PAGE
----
- I mostly cook, rather than go to restaurants (but, when I did go to a restaurant, it was clear where and how much I spent), and even that
- I usually book long-distance bus rides
In short, banking data reveals a lot about our lives.
Are we ready to give away all this information? It seems that some of us are. The UK government, a pioneer in open banking, believes that by September 2023, 60% of the UK population will be using open banking. While this is an impressive number, it is also the result of the country’s concerted effort to implement open banking standards, along with an API standard that defines how financial data should be created and shared and how access to financial data should be provided.
In fact, the UK was still a member of the European Union when the region approved the first legislation in this field in 2015, mostly with the goal of driving competition in the banking sector. Meanwhile, Australia has pushed for open banking and data sharing through its Consumer Data Right policy, and other parts of the world, including both North and Latin America, are still making their way forward with their own legislation.
In the United States, where the adoption of open banking has been slow, the Consumer Financial Protection Bureau has raised a few concerns, mainly in regard to what requirements will be imposed on third parties to ensure data protection, what limitations will be set on data privacy, and what technologies will be allowed. Moreover, the Bureau is also concerned about smaller financial institutions and how (and whether) they will be able to keep up with these regulations.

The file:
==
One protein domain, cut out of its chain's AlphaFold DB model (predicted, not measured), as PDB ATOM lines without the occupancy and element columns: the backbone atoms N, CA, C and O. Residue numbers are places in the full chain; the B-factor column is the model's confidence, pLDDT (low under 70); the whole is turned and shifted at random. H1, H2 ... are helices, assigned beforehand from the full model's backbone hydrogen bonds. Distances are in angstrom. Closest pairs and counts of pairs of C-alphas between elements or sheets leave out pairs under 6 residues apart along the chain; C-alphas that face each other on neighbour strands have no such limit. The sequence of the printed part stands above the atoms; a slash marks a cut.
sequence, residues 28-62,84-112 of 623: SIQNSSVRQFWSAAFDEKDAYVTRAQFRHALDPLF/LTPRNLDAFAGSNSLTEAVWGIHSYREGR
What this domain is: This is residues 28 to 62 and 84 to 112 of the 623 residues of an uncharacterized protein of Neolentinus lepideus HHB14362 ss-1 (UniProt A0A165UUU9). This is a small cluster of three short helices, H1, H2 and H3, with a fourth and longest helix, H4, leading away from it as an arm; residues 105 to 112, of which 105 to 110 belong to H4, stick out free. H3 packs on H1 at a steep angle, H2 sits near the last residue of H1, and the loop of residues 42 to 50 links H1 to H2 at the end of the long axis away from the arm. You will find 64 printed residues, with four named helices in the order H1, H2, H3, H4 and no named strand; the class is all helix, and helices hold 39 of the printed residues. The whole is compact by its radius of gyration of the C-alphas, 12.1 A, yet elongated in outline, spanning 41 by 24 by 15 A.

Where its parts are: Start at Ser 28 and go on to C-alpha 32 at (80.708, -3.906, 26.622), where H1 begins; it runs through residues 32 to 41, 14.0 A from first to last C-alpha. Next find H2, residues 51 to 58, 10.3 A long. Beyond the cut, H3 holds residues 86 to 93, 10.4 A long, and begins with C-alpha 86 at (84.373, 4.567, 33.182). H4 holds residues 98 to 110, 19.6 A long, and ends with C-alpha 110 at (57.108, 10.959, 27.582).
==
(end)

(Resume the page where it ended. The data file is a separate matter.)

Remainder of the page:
But while some countries might build stricter guidelines to establish which apps and vendors will be able to take advantage of open banking, the risks go beyond privacy and on to cyberattack:
- Phishing attacks on customers are common. If clicking the wrong link and inserting your bank credentials on a fake website is a problem today, imagine how much riskier such attacks would be you’re misled to surrender access to an app that gathers your full financial history and criminals could drain your bank accounts.
- Rogue mobile apps might lead you into believing that they are real apps with open banking features and will request banking credentials.
- Data leaks might expose the complete financial histories of thousands of people who trusted an attacked service provider.
- Advertisers might pay to see your data, and malicious advertisers might even use your data without consent.
- APT attacks can target specific people.
- Other attacks might compromise an app’s infrastructure or take advantage of vulnerabilities.
So, what’s the future?
The trend is set, and open banking is being discussed all over the world. But the pace of its adoption will not be the same everywhere, due to the availability of mobile internet access, or when internet access a whole is still a challenge in many regions. At the same time, cybersecurity concerns around open banking present challenges and risks that are just around the corner – or are already here.
The value of our data is something we, as a society, talk about on a daily basis, and we can easily see how mainly big companies acquire services in different areas: health, banking, tech products, marketplaces, all at once. Allowing them the opportunity to connect all these different fields and match them with our bank account data might, in fact, improve our user experiences with these companies and bring along traditional banking into a more innovative tech space. But it will definitely also require us to hand over some of our most private information.